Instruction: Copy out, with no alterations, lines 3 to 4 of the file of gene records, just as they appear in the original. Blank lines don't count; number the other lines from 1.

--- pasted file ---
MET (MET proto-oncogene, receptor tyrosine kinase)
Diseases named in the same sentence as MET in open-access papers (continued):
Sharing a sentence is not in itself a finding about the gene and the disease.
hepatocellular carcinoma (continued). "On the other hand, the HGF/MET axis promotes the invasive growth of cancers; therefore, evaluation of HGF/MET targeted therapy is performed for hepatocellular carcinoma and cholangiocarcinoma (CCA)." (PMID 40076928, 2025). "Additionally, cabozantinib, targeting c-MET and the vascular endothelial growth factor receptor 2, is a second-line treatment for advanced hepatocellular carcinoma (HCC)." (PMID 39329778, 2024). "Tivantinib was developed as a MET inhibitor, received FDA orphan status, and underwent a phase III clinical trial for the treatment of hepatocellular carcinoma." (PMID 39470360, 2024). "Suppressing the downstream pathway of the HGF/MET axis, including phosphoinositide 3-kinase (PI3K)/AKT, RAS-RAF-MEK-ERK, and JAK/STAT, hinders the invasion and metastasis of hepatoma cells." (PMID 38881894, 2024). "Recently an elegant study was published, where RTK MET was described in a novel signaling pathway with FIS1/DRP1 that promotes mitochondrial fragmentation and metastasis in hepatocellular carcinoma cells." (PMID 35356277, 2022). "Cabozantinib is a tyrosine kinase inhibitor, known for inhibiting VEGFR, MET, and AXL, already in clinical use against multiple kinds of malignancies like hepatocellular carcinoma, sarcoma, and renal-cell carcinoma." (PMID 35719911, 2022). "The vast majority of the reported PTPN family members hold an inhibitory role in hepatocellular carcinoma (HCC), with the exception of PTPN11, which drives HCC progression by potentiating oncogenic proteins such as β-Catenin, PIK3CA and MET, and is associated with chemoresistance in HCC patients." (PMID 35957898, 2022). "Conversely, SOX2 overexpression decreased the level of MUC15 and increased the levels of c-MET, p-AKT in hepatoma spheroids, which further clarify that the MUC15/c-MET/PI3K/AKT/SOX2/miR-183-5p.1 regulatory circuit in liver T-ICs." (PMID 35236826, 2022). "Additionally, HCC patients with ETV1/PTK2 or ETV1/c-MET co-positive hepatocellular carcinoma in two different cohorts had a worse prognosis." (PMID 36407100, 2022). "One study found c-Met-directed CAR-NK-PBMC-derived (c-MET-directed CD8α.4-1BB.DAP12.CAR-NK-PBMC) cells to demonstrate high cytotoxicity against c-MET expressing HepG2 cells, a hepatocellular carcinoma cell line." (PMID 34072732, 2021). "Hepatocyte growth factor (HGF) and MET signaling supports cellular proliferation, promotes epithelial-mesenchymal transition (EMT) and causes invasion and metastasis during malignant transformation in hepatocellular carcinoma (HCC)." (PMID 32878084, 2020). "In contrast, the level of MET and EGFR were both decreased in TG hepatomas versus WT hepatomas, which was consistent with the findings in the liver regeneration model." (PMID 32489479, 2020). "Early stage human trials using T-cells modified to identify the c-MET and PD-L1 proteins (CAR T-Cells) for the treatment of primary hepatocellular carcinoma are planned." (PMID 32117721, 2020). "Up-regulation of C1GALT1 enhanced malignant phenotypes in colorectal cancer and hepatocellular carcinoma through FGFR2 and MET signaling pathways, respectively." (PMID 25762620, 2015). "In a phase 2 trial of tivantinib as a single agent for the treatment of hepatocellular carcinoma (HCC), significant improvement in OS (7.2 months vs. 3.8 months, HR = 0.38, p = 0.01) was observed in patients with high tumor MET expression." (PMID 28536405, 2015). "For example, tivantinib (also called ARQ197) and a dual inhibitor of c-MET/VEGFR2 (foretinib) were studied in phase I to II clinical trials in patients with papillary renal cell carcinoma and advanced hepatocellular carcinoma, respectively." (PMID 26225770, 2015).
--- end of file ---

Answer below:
Sharing a sentence is not in itself a finding about the gene and the disease.
hepatocellular carcinoma (continued). "On the other hand, the HGF/MET axis promotes the invasive growth of cancers; therefore, evaluation of HGF/MET targeted therapy is performed for hepatocellular carcinoma and cholangiocarcinoma (CCA)." (PMID 40076928, 2025). "Additionally, cabozantinib, targeting c-MET and the vascular endothelial growth factor receptor 2, is a second-line treatment for advanced hepatocellular carcinoma (HCC)." (PMID 39329778, 2024). "Tivantinib was developed as a MET inhibitor, received FDA orphan status, and underwent a phase III clinical trial for the treatment of hepatocellular carcinoma." (PMID 39470360, 2024). "Suppressing the downstream pathway of the HGF/MET axis, including phosphoinositide 3-kinase (PI3K)/AKT, RAS-RAF-MEK-ERK, and JAK/STAT, hinders the invasion and metastasis of hepatoma cells." (PMID 38881894, 2024). "Recently an elegant study was published, where RTK MET was described in a novel signaling pathway with FIS1/DRP1 that promotes mitochondrial fragmentation and metastasis in hepatocellular carcinoma cells." (PMID 35356277, 2022). "Cabozantinib is a tyrosine kinase inhibitor, known for inhibiting VEGFR, MET, and AXL, already in clinical use against multiple kinds of malignancies like hepatocellular carcinoma, sarcoma, and renal-cell carcinoma." (PMID 35719911, 2022). "The vast majority of the reported PTPN family members hold an inhibitory role in hepatocellular carcinoma (HCC), with the exception of PTPN11, which drives HCC progression by potentiating oncogenic proteins such as β-Catenin, PIK3CA and MET, and is associated with chemoresistance in HCC patients." (PMID 35957898, 2022). "Conversely, SOX2 overexpression decreased the level of MUC15 and increased the levels of c-MET, p-AKT in hepatoma spheroids, which further clarify that the MUC15/c-MET/PI3K/AKT/SOX2/miR-183-5p.1 regulatory circuit in liver T-ICs." (PMID 35236826, 2022). "Additionally, HCC patients with ETV1/PTK2 or ETV1/c-MET co-positive hepatocellular carcinoma in two different cohorts had a worse prognosis." (PMID 36407100, 2022). "One study found c-Met-directed CAR-NK-PBMC-derived (c-MET-directed CD8α.4-1BB.DAP12.CAR-NK-PBMC) cells to demonstrate high cytotoxicity against c-MET expressing HepG2 cells, a hepatocellular carcinoma cell line." (PMID 34072732, 2021). "Hepatocyte growth factor (HGF) and MET signaling supports cellular proliferation, promotes epithelial-mesenchymal transition (EMT) and causes invasion and metastasis during malignant transformation in hepatocellular carcinoma (HCC)." (PMID 32878084, 2020). "In contrast, the level of MET and EGFR were both decreased in TG hepatomas versus WT hepatomas, which was consistent with the findings in the liver regeneration model." (PMID 32489479, 2020). "Early stage human trials using T-cells modified to identify the c-MET and PD-L1 proteins (CAR T-Cells) for the treatment of primary hepatocellular carcinoma are planned." (PMID 32117721, 2020). "Up-regulation of C1GALT1 enhanced malignant phenotypes in colorectal cancer and hepatocellular carcinoma through FGFR2 and MET signaling pathways, respectively." (PMID 25762620, 2015). "In a phase 2 trial of tivantinib as a single agent for the treatment of hepatocellular carcinoma (HCC), significant improvement in OS (7.2 months vs. 3.8 months, HR = 0.38, p = 0.01) was observed in patients with high tumor MET expression." (PMID 28536405, 2015). "For example, tivantinib (also called ARQ197) and a dual inhibitor of c-MET/VEGFR2 (foretinib) were studied in phase I to II clinical trials in patients with papillary renal cell carcinoma and advanced hepatocellular carcinoma, respectively." (PMID 26225770, 2015).